AK Public Health Alert Network Summer Influenza Activity
Unusually High Summer Influenza Activity in Alaska
June 17, 2014 - This advisory alerts Alaska health care providers of ongoing confirmed influenza activity in several regions of Alaska, and advises providers to consider influenza when evaluating patients presenting with compatible symptoms, even though we are beyond the traditional 'flu season'. Recent activity includes continued community spread of influenza viruses, a long-term care facility outbreak, and influenza associated with summer travelers to Alaska on cruise ships and overland tours.
Guidance for providers
- There is still time for individuals who have not yet been vaccinated this season — two short weeks remain before this vaccine expires, so use it or lose it!
Early antiviral use can save lives
- If you suspect influenza and it is within 48 hours of symptom onset, consider treatment with antivirals regardless of rapid influenza test results. A negative result cannot be used to exclude flu diagnosis.
Antiviral treatment may be considered at any time after onset for patients with suspected influenza who
- are hospitalized;
- have severe, complicated, or progressive illness;
- are at higher risk for influenza complications based on age or medical conditions (see below)
- live or work in a congregate setting
- Positive influenza tests, outbreaks of respiratory illness and suspected influenza deaths are reportable to the Section of Epidemiology (SOE) at (907) 269-8000. Reporting forms are available at: http://www.epi.hss.state.ak.us/pubs/conditions/default.stm
- Please submit specimens from patients with ILI to the Alaska State Virology Laboratory (ASVL) for respiratory virus testing. Testing information is available at: http://www.dhss.alaska.gov/dph/Labs/Documents/LaboratoryTests.pdf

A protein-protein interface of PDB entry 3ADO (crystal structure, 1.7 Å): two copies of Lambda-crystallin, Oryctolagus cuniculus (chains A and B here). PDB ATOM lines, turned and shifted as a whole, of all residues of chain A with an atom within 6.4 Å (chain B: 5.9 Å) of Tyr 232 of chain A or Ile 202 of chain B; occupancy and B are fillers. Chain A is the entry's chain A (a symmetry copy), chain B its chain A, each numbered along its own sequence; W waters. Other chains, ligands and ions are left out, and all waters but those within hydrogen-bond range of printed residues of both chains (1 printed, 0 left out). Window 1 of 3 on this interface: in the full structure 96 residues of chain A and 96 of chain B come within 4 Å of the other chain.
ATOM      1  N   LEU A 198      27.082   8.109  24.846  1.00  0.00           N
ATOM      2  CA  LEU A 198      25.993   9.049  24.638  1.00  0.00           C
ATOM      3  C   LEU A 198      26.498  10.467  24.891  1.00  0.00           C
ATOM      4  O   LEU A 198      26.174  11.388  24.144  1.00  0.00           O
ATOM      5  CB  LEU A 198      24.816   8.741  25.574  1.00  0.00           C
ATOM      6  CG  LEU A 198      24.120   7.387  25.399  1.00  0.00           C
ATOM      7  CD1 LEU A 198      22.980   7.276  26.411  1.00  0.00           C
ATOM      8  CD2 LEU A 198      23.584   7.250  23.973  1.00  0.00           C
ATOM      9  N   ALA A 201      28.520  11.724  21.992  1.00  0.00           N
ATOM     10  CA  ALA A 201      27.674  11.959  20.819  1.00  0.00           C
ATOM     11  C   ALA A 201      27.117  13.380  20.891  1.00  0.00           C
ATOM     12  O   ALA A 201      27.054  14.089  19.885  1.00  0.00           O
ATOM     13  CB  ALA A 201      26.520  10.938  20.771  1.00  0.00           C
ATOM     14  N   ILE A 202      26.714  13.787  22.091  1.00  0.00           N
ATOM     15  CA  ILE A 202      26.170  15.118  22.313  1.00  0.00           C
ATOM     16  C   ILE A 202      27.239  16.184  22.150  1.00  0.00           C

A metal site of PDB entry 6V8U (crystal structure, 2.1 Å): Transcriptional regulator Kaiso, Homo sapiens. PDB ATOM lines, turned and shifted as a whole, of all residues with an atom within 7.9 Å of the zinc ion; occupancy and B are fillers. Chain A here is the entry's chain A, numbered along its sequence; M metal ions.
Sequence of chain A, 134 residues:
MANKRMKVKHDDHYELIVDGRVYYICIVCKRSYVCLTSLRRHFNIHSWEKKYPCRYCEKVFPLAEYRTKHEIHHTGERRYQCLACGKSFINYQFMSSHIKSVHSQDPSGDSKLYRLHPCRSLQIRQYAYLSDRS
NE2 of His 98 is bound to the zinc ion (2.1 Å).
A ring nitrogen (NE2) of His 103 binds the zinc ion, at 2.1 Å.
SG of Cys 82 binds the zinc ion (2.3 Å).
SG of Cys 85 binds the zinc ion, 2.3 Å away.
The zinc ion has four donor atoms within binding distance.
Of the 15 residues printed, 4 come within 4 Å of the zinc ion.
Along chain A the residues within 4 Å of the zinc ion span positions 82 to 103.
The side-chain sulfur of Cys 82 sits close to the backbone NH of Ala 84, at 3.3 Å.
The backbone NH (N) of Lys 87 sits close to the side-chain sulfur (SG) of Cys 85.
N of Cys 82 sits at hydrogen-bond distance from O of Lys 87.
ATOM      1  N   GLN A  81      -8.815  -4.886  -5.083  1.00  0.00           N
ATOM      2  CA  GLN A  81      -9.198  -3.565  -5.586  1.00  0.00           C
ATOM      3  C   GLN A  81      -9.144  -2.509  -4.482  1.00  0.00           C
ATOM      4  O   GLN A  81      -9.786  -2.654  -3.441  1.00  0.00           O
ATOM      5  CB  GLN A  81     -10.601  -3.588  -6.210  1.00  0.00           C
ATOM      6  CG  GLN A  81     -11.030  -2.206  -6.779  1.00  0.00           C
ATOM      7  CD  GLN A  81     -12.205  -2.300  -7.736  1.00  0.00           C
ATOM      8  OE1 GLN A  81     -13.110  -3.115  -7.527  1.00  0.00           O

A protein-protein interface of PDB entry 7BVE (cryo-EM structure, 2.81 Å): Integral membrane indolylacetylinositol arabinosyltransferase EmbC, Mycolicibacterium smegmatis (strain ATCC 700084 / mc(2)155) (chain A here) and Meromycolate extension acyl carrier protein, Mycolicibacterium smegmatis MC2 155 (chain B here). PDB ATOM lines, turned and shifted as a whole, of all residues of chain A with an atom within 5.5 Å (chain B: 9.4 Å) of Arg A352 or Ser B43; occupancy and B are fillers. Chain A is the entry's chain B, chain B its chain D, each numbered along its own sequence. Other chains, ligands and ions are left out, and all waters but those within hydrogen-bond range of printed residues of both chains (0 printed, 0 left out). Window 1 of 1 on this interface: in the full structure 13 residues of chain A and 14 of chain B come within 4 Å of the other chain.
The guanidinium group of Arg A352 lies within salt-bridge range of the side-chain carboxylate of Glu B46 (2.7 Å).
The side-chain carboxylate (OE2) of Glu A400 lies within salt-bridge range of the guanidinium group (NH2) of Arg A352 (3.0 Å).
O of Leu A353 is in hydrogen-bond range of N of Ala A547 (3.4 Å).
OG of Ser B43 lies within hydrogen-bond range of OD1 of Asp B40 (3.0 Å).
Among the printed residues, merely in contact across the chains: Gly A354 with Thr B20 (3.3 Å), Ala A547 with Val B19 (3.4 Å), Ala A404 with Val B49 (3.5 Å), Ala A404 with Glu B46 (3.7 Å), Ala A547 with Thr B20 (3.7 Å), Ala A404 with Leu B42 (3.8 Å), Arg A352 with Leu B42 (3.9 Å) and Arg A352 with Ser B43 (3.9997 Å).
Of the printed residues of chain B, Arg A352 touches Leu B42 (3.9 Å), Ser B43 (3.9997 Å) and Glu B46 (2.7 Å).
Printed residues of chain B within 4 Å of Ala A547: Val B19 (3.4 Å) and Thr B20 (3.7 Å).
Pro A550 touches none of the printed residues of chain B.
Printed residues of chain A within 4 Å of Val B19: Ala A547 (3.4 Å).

Individuals at higher risk of flu complications
- children aged <2 years;
- adults aged ≥65 years;
- persons with chronic pulmonary (including asthma), cardiovascular (except hypertension alone), renal, hepatic, hematological (including sickle cell disease), metabolic disorders (including diabetes mellitus) or neurologic and neurodevelopment conditions (including disorders of the brain, spinal cord, peripheral nerve, and muscle such as cerebral palsy, epilepsy [seizure disorders], stroke, intellectual disability [mental retardation], moderate to severe developmental delay, muscular dystrophy, or spinal cord injury);
- persons with immunosuppression, including that caused by medications or by HIV infection;
- women who are pregnant or postpartum (within 2 weeks after delivery);
- persons aged <19 years who are receiving long-term aspirin therapy;
- American Indians/Alaska Natives;
- persons who are morbidly obese (i.e., BMI ≥40); and
- residents of nursing homes and other chronic-care facilities.
Alaska Influenza Webpage at http://www.epi.hss.state.ak.us/id/influenza/fluinfo.htm
CDC - Infection Control in Health Care Facilities. Available at: http://www.cdc.gov/flu/professionals/infectioncontrol/index.htm
CDC - Long Term Care Facility Influenza Control Guidance. Available at:
CDC - Influenza Antiviral Medications: Summary for Clinicians. Available at: http://www.cdc.gov/flu/professionals/antivirals/summary-clinicians.htm
Conditions Reportable to Public Health in Alaska. Available at: http://www.epi.hss.state.ak.us/pubs/conditions/default.stm
Posted: June 17, 2014